The Incredible Journey Of Lost Things

from the where-are-my-keys dept

As the average gadget load that the everyday person carries with them increases, the amount of data stored on these devices makes losing them more and more painful. While the gadget itself may be replaced, this crucial data is irreplacable; luckily, many lost items actually do find their way back to their owners. Airlines, hotels and cabs seem to be the most common places to lose things, and it’s comforting to see that in these places the staff are directed to actively look for items left behind. It seems like most reunions happen by a few routes: looking in the last place you remember it, or checking the “Lost & Found”. That said, most items still never make it back to their owners. There are a few new companies and services popping up to try and help the return of lost items. However, most of these tactics rely on some sort of registry and therefore depend on the kindness of strangers (and perhaps the blessing of St. Anthony, the patron saint of lost things) in order to reunite the lost objects with their owners. I sense an opportunity here. Google Lost & Found (BETA), anyone? Considering that Google has already helped a man find his own memory, it’s not a huge stretch.

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Comments on “The Incredible Journey Of Lost Things”

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Ivan Sick says:

No Subject Given

Rather than a registry and “the kindness of strangers,” wouldn’t it be more useful to have small transmitters installed in devices, a la Lo-Jack for cars? Then when you lose something, you go to a website, enter password/SN/whatever and see where your thing is by the magic of GPS. This doesn’t seem to be very hard (especially if RFID’s gonna be in everything anyway)–or non-obvious.

Anonymous Coward says:

Beware Continental Airlines L and F

Left a PDA on the seat on a Continental Airlines flight. Went back the next day to the CA Lost and Found, filled out the forms, etc.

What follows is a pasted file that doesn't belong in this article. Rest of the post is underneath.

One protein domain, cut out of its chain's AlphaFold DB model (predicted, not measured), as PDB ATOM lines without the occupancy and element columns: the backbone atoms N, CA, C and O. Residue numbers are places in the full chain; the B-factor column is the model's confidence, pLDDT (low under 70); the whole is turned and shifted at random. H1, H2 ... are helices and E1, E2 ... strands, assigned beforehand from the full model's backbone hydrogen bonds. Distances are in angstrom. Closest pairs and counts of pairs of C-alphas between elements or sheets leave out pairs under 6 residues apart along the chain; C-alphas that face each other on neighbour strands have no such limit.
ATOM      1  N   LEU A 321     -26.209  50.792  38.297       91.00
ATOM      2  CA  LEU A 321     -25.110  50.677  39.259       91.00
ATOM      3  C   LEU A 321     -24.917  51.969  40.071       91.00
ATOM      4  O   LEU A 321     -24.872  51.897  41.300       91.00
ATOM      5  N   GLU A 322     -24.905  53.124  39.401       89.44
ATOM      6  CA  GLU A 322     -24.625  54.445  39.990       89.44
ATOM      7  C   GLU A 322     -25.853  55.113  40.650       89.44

Days later I get a call from a CA employee who found the device and managed to figure out it was me.

When I commented that CA’s Lost and Found did a great job, the employee said, ‘Oh no, we never submit these things to lost and found, that’s a black hole. Nothing we turn in to them ever gets back to people. We finally just decided to track people down ourselves.’ She said that that CA’s L and F was a black market of goods, a moneymaker for those that worked in it.

I sent her a box of brownies. She was part of the plane’s cleaning crew, and she’d done the right thing. She’d looked past the corporate-approved den of thieves and taken initiative, to the risk of her own job, to help the customer. I’ll never forget it.

I vowed I’ll never fly Continental again until it was run by people like her.

cathie says:

Re: Beware Continental Airlines L and F

Christmas eve 2005 my husband left our camera bag with two brand new cameras, video DVD and still digital with all accessories in the overhead of our continental flight from houston to ft lauderdale.Two hours later we realized what happened,we contacted all sources, still no cameras. I suggested security review their cameras to see what happened to our items. They said they could not do that. I am upset because I want my pics from our family vacation . I would be happy with the return of pics as they will be of no interest to anyone else.

bob says:

Last Place?

I also used to seemingly find things in the last place I looked. Then one day, in the third drawer of a possible 4 drawers, I found what I was looking for, but decided to continue the search into the 4th drawer anyway.

Didn’t find what I was looking for, since that was already found, but I *DID* find some other items I had NOT been looking for! Amazing!

Moral? Don’t always find things in the last place you look! Keep Looking!

Sorry, just couldn’t resist…..

Anonymous Coward says:


left my purse on a flight from houston to san francisco, realized i had left it under the seat in front of me on a continental flight. was able to provide my flight number and seat assignment. was told that no one would be able to contact the plane to look for my item. 2 days after return to houston and many headaches due to flying with no i.d. later, was called by continental and advised it had been located in the EMPLOYEE lost and found. they made me pay to fed ex it back. no hitching a ride on the plane. don’t forget to have them check the employee lost and found!

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